Tuesday, 5 July 2016

Docker images creation in a development environment

Summary


Sorry, It´s been a while since my last post, a mixture of not having anything worth writing, holidays and some online training that drains most of my time.
Here is something I would like to share that might reduce the pain for those who want to dockerize their Spring-Boot applications (or any Java application) and then test and tune them while running inside a Docker container.

Former setup

  • A commit was pushed to Jenkins, who compiled and unit-tested it.
  • After some code analysis, a Docker image was created and pushed to a repository
    With set-up, testing was highly inefficient.
  • To test it in a server, I had to pull it and execute it and, while I was focused in the performance and memory consumption of my application, tuning the JVM parameters was essential... Unfortunately, they were given at compilation time (a Maven plugin) and could not be changed (or I did not know how to).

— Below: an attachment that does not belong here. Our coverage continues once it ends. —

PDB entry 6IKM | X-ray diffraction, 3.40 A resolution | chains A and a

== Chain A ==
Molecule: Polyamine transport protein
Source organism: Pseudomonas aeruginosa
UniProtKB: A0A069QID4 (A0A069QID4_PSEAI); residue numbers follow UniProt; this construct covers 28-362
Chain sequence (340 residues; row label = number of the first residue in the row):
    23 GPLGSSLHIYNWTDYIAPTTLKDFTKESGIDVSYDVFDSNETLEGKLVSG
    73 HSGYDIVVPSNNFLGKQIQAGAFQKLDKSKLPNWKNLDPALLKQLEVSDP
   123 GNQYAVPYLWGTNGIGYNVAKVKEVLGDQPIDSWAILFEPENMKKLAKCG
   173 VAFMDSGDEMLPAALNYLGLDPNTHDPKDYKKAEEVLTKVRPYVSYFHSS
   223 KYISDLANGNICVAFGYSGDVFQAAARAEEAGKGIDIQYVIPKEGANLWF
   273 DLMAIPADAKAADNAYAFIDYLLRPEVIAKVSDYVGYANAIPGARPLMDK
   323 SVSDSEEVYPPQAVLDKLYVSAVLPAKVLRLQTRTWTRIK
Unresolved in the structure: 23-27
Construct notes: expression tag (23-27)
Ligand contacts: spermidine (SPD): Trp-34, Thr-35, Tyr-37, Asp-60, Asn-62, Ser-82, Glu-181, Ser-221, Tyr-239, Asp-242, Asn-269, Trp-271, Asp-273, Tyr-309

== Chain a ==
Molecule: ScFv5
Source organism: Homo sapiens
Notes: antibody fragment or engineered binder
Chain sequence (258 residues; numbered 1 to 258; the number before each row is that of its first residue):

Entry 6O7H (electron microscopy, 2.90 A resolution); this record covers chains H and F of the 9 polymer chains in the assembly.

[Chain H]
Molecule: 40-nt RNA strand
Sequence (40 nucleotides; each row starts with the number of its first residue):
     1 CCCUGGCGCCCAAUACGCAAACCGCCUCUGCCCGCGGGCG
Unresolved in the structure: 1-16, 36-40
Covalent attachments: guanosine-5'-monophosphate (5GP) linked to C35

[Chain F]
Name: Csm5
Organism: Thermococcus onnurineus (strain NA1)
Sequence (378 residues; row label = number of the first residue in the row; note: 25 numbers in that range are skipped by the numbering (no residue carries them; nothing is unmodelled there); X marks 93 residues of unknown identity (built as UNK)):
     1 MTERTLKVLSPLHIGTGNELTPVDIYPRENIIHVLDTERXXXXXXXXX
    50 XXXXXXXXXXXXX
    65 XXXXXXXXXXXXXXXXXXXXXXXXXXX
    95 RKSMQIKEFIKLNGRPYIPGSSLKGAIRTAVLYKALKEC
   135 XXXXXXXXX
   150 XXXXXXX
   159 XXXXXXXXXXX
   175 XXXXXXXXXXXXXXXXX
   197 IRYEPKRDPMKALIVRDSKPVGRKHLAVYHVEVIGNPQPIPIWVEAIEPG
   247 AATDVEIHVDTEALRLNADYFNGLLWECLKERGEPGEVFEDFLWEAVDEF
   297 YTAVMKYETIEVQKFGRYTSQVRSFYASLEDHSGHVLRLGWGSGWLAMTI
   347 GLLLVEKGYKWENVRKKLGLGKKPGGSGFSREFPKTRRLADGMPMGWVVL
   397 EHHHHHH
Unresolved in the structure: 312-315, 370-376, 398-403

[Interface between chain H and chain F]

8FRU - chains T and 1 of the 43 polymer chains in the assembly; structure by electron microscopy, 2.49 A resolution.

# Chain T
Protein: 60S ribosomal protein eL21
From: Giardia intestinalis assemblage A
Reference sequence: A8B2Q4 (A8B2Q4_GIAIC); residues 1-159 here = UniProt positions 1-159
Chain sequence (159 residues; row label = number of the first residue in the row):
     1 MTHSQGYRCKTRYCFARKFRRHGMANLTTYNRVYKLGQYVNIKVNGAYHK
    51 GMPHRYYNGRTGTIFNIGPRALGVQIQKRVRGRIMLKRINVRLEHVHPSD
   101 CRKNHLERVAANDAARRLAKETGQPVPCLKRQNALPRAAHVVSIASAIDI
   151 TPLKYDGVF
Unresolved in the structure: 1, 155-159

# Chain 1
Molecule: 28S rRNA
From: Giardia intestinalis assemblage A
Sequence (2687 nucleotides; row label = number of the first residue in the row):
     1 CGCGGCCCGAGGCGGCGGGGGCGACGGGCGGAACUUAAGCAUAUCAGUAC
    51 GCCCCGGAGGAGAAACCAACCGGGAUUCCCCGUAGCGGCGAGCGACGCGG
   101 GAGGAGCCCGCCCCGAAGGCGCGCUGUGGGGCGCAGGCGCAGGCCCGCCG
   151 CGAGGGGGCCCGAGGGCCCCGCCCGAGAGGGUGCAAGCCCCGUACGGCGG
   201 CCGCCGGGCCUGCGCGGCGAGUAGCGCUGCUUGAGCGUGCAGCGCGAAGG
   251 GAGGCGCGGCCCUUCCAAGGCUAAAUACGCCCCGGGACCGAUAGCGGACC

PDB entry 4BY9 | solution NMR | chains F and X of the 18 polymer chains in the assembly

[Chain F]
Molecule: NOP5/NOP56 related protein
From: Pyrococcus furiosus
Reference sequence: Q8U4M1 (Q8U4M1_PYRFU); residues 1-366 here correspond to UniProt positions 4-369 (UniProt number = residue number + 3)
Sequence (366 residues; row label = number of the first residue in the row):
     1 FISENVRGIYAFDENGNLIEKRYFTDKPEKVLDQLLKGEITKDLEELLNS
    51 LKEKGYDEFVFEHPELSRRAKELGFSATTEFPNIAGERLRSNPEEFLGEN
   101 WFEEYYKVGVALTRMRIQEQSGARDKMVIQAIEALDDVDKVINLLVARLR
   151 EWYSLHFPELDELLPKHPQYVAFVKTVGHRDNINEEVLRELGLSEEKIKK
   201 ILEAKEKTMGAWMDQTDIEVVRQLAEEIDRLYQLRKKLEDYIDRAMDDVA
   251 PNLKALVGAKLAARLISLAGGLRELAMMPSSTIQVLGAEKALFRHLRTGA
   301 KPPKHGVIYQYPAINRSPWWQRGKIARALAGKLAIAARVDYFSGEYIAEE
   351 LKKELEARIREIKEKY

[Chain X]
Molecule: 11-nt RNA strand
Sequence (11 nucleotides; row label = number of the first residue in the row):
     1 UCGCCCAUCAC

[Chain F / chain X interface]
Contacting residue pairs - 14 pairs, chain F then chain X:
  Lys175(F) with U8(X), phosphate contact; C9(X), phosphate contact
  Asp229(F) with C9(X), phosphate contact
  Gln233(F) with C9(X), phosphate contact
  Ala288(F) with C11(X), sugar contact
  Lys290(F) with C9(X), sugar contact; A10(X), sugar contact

The drawbacks I see of this approach:
  • It was slow to test new changes, as the whole CI flow needed to be executed.
  • Unnecessary docker-related commits to the branch generating the Docker images.
The solution I found? Building the image myself before testing it.

Saturday, 2 April 2016

Testing & error handling with Spring + Reactor

Introduction

As we saw in the previous post, the whole idea of reactive programming floats around two concepts: Data comes in asynchronous streams and those streams are immutable, so any modification results in new streams being created.
These facts makes the code not very intuitive and it is even worse when it comes to testing (even more if we are interacting with external resources, like a Web Service).
To help in the task, Spring and Reactor come with some handy tools that can be applied to simplify the development and testing.